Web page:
December 10, 2023 | Rome, Italy


By |2018-03-21T18:33:52+01:00September 8th, 2009|Area 51|
The Spanish flu, known as "La Gripe Española" or "La Pesadilla": The root of all fears.

efore feudalism relinquished its superstitious sway over urban Italy, the word cancer was unutterable. Obituaries spoke medievally of una malattie oscura, a “dark disease.” Announcing cancer invaded privacy; it was an admission of rape by sickness. Specifying the incurable intruded on the unsavory details of mortality that the Catholic day-to-day preferred to confine to whispers.

Doctors often withheld bleak diagnoses not only from terminally ill patients but also from wives and younger family members. Let downturns speak for themselves. Not talking death to the dying was charity. After which rite-bearing priests appeared to formally square life’s circle.

Such behavior is largely antique. The United States has made informed censorship a synonym for malpractice. Most Western and northern nations swear by comprehensive diagnoses. Attracted to privacy, Italy still maintains a peculiar rapport with illness. The prospect of disease both frightens and excites, its threatening contours nourishing a fascination once confined to prurience.

The latest example is swine flu, which thanks to preventive marketing — some of it useful, some gratuitous — has expanded into a malingering angel. Funerals of early victims are written up as harbingers.

Make no mistake: People will get sick. Some will die. Flu seasons, light or heavy, are nasty byways.

But the role-out of a pandemic in the information age produces contradiction and outright paradox. Its pre-illness stage generates an anticipatory anxiety as palpable as contagion. The susceptible fret about ailments they don’t have. They borrow from a sickly future to further secure their worried place in an edgy present.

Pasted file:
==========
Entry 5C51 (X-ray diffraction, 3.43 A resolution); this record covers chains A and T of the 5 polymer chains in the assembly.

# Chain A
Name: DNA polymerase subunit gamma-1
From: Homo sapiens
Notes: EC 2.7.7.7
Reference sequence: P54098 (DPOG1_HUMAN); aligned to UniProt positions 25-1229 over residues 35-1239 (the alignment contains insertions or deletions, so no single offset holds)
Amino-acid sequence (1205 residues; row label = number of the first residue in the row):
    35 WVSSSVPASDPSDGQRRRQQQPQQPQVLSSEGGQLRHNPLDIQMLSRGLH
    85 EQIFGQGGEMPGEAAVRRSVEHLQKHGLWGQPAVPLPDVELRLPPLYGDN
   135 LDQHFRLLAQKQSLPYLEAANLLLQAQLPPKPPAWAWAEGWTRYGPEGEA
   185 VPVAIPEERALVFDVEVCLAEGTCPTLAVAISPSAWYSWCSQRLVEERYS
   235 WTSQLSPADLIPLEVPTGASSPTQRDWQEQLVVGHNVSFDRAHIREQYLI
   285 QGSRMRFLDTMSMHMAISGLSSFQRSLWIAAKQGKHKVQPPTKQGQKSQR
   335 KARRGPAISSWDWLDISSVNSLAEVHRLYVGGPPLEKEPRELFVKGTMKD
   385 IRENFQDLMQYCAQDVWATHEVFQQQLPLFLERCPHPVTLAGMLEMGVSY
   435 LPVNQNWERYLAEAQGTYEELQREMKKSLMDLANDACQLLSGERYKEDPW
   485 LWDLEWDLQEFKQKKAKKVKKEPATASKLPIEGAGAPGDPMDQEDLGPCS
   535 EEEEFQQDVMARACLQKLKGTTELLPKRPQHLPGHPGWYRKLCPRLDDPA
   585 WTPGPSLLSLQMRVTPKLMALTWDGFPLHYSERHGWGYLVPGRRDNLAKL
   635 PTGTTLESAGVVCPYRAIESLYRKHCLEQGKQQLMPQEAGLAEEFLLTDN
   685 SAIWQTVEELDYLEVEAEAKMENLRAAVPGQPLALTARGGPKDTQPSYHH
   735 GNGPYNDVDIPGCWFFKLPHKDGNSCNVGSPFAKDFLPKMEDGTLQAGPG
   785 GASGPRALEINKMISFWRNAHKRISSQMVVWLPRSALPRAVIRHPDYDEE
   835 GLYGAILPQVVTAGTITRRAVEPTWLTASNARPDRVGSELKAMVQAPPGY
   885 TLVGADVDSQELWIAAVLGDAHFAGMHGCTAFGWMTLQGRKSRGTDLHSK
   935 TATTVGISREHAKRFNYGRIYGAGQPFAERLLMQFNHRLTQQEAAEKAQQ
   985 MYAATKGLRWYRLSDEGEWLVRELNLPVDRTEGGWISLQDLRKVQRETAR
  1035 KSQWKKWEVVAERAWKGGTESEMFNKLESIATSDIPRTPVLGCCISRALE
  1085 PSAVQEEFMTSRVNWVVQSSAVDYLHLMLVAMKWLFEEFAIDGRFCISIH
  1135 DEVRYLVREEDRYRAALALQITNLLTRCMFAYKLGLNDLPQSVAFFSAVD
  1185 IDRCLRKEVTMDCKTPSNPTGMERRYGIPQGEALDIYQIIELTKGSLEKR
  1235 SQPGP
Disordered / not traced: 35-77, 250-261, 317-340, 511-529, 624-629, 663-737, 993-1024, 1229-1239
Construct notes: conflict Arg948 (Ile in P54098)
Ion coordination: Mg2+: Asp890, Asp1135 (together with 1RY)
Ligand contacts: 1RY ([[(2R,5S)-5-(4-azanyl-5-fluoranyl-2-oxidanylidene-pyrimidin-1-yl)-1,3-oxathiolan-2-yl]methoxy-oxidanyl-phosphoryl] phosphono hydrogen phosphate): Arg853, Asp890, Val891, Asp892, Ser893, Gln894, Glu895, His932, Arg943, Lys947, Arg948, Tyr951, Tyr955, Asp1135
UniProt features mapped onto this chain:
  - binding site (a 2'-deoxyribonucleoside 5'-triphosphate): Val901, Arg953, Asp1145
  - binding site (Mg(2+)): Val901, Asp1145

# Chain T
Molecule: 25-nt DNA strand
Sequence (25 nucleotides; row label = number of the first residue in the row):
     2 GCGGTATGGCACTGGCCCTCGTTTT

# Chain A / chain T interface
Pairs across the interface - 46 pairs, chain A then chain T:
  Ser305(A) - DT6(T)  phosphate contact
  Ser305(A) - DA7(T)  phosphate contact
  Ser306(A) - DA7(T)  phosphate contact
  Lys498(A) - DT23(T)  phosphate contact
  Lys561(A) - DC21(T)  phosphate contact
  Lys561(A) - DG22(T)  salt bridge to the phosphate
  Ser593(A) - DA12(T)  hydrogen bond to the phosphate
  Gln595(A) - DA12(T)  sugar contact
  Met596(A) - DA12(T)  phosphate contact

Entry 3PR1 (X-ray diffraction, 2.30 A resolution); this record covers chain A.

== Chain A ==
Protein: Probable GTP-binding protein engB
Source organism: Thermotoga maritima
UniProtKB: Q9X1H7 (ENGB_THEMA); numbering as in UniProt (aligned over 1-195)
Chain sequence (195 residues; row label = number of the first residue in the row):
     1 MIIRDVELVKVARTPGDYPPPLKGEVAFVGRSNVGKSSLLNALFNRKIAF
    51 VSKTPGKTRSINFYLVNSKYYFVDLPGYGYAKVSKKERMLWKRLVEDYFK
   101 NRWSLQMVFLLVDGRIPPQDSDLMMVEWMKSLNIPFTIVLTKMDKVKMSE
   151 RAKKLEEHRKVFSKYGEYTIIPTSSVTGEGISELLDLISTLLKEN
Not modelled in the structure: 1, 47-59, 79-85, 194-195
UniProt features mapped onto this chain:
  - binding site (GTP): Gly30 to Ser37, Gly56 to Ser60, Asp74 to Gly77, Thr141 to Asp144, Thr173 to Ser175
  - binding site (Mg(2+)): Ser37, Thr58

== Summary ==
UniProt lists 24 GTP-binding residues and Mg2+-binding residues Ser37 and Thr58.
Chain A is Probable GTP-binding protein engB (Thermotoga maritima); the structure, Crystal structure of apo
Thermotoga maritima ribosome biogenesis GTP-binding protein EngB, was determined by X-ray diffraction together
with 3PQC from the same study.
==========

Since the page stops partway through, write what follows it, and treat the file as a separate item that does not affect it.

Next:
Balancing the need for information against the risk of panic, authorities have wisely decided to shoot first. People listen to warnings. More than ever, warnings help give life its meaning.

What the warning cycle doesn’t account for, particularly in chatty places where medicine still abuts superstition, are the risks of alarm itself, and the despondence within it. Previewing menace manufactures an addictive malady that leads to collective public leakage. The adjusted fear a world run amok, the depressed are literally consumed (once a euphemistic noun — “consumption” — used to avoid describing the specific effects of tuberculosis).

The Italian media borrows from its breathless American counterparts, who since September 11 have used actual or impending calamity to support a branch of distracting and entertaining pop culture. Not long ago The Washington Post published a story written by a fearful mother subtitled “During the swine flu season, think before you share a drink with someone” (“How many micron-sized drops of infected saliva had backwashed into my glass?” she wrote at one point; how many indeed?). Children are low on antibodies, putting them most at risk. One American report has already predicted 90,000 dead by spring. The message is, “Be aware, don’t share.”

“Saliva drops,” an ANSA news agency dispatch pointed out recently, stating the obvious in the most nefarious possible terms, “are transmitted not only through coughing but through speaking and breathing.” Though Italians might discipline themselves to speak less, a breathing stoppage drop isn’t in the cards.

Though there’s nothing comic about serious illness, the old-school approach to terminal cancer offers insight into an alternative approach. White lies were intended mostly to cushion mortality’s starkness. Doctors reasoned that more alarm merely spread dread, to both the dying and their watchers.

The swine flu long ago navigated past the point of alarm. It is now detail-oriented and dread-fueled. It’s a hit.

Some three million Italians may be in bed over Christmas, reports a leading Rome newspaper. Schools may be closed to limit the spread of the virus. TV commercials will soon be aired to provide outbreak updates. European Union health ministers will meet in Brussels in October.

Even the not-yet-ready vaccine is in harm’s way. There may not be enough. It may kill some of those use it. Most vaccines do, since they contain strains of the virus they’re intended to prevent. Moreover, most of the West’s population is over-immunized, its antibodies AWOL. None of this is surprising or unexpected. Little about the virus is, except perhaps its potential scope.

What has changed instead is the way warning delivery systems feed the restless qualms of the modern mind, spreading the latest standard-bearing menace from which no one can or should relax, making some people sick with that which they don’t yet have.

About the Author:

Christopher P. Winner is a veteran American journalist and essayist who was born in Paris in 1953 and has lived in Europe for more than 30 years.